Tuesday, September 18, 2012

This Year's Twist On Class Warfare

Sometimes, at least occasionally, there is a leak from a fundraiser.   And when there is, it can be eye-opening.

In a video (below) obtained by Mother Jones of Mitt Romney at a fundraiser at the home of a wealthy supporter, Romney is heard saying

There are 47 percent of the people who will vote for the president no matter what. All right, there are 47 percent who are with him, who are dependent upon government, who believe that they are victims, who believe the government has a responsibility to care for them, who believe that they are entitled to health care, to food, to housing, to you-name-it. That that's an entitlement. And the government should give it to them. And they will vote for this president no matter what…These are people who pay no income tax.

Republicans- and John Edwards- are right:  there are two Americas.   But Romney believes that the individuals who inhabit the one are not quite American.   They don't accept traditional American values and instead "believe the government has a responsibility to care for them."

This is traditional GOP boilerplate language, and theory.   The portion of the nation which doesn't pay federal income taxes are the takers- parasites, really.  The producers, the job creators, have no use for them.   Whereas John Edwards merely acknowledged, as few politicians are willing, that the middle class is declining and power is vested in a few, the GOP meme is that some Americans are worthwhile and some are not.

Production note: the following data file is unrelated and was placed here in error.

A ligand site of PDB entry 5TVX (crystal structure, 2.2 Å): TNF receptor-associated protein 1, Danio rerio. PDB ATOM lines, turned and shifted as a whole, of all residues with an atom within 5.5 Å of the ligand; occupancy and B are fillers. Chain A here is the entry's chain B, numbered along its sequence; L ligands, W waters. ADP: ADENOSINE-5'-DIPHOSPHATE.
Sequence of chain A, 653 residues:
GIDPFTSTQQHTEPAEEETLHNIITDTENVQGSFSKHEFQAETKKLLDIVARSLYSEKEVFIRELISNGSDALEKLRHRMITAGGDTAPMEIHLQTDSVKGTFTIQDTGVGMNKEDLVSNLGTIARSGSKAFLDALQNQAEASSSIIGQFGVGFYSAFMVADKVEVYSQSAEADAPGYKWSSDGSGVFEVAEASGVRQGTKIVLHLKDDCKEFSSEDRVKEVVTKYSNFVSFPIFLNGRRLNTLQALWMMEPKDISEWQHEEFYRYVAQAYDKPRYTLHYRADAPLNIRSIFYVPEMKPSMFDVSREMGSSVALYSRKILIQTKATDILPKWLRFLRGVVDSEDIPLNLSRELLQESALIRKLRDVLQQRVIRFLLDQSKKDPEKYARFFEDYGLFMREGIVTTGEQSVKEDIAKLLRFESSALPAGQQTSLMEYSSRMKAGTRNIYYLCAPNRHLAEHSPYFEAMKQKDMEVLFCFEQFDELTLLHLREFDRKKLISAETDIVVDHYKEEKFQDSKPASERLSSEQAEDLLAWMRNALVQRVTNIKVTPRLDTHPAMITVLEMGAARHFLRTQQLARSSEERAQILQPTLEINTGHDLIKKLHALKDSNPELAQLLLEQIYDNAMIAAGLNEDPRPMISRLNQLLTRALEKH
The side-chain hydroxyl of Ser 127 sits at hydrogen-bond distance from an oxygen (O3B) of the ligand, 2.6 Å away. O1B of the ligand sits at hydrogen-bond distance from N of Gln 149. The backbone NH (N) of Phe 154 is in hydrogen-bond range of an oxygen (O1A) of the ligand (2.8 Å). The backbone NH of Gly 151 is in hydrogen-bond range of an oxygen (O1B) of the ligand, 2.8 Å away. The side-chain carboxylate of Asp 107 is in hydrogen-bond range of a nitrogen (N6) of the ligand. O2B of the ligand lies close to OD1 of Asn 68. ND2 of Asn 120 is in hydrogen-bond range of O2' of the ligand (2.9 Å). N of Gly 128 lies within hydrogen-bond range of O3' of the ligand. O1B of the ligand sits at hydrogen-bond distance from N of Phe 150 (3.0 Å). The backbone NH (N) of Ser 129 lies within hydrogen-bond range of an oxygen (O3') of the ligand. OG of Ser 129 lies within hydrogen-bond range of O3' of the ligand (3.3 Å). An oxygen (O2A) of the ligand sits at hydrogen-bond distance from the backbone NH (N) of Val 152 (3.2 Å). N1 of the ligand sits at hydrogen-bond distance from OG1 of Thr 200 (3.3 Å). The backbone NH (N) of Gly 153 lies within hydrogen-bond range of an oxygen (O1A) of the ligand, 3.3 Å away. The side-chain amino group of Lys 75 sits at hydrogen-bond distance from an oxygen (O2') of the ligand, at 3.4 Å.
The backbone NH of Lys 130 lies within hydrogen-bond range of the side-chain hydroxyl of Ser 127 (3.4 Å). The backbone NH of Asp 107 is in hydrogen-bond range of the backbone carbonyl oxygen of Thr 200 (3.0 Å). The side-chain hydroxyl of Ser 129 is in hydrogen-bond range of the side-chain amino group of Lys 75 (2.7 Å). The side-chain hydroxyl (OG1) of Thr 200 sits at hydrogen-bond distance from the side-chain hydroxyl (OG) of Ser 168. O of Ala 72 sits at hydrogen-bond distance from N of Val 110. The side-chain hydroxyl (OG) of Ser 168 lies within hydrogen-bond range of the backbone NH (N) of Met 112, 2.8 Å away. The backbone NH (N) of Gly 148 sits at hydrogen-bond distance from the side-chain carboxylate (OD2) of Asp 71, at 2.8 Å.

We've heard this before, repeatedly from Rush Limbaugh and to a lesser extent from other talk show hosts spouting the Repub line.  Most infamously, however, we got it four years ago from the party's vice-presidential nominee, who stated

We believe that the best of America is not all in Washington, D.C. We believe- We believe that the best of America is in these small towns that we get to visit, and in these wonderful little pockets of what I call the real America, being here with all of you hard working very patriotic, um, very, um, pro-America areas of this great nation. This is where we find the kindness and the goodness and the courage of everyday Americans. Those who are running our factories and teaching our kids and growing our food and are fighting our wars for us. Those who are protecting us in uniform. Those who are protecting the virtues of freedom.

Different campaign and different gender; one elitist and the other a faux populism.   Either way, however, it boils down to the same construct, with one group meritorious and righteous, the other detestable and contemptible.   It's the old, ugly Republican class warfare, creating an artificial split and dividing Americans against each other.  Some kind of patriotism.

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